A tree lopper is an excellent tool to help you keep your trees in shape. It resembles a hand pruner but has longer handles. This gives you the leverage necessary to reach and clip larger branches. Loppers enable you to prune quickly and efficiently.
Good quality loppers can last you several years. Most of them have replacement parts which add to their longevity. However, with frequent use, the sharpness of the lopper declines. Fortunately, you can remedy this situation if you know how to sharpen the loppers. Follow the simple steps below.
Step 1 - Disassemble the Loppers
Lay an old towel on top of a counter or table where you intend to work. It’ll help hold the various components of the loppers when you pull apart. The two blades of the loppers are joined together with a screw, usually in the center. Use a wrench to remove the screw and put the blades apart. Be sure to note the total number of components to make your job easier when you assemble later.
Step 2 - Clean the Loppers
Take each component separately and wash in a bucket of warm, soapy water. Use the brush to remove dirt. Pay extra attention to nooks and edges of holes where dirt tends to get trapped. Wipe all components with a dry cloth.
Step 3 - Remove Stubborn Dirt and Grit
Some resistant dirt, sand, rust or tree sap may remain on the blades. Dip the blades into a cleaning solvent to remove hardened sap. Rust and other particles can be removed with sandpaper.
Step 4 - Wet the Stone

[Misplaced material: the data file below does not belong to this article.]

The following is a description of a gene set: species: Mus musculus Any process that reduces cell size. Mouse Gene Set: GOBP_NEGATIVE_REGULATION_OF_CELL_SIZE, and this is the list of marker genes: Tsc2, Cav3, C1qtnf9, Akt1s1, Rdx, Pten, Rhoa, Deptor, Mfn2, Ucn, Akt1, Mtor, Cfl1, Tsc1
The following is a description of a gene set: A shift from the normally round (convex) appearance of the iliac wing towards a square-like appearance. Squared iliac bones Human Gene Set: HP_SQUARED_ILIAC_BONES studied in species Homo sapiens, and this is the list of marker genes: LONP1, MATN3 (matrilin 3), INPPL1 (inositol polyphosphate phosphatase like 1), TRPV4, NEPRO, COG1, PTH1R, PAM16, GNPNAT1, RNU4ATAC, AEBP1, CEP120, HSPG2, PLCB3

Spray some lubricating oil onto the stone. The oil acts as a lubricant when you sharpen to enable a smooth process. It also clears dirt generated by the process. Be sure to wet the stone a couple of times as you sharpen so it doesn’t dry.
Step 5 - Restore the Blade Edges
Locate the beveled edge. If yours is an anvil-type lopper that has a single blade, you’ll have to sharpen both sides of the blade. Lay the beveled side of the blade beside the whet stone. File the blade with several smooth strokes. Move the blade in one direction, away from you. Do not apply too much pressure on the blade.
Step 6 - Test the Blades
When the blade edge looks sharp enough with a shine to it, it’s probably adequately sharpened. Hold it up to a source of light. If light reflects off the edge, it requires further sharpening. If the blades pass the light reflection test, you may proceed to assemble.
Step 7 - Assemble the Loppers
Slide the two main parts of the loppers together. Fit in the spring and screws. Secure the screw firmly but avoid a tight finish. Test the loppers to ensure they move smoothly. Spray some lubricating oil onto the blades to prevent rust.
Clean your loppers at least once each season. It makes it easier when you sharpen. It also helps keep the loppers in good condition.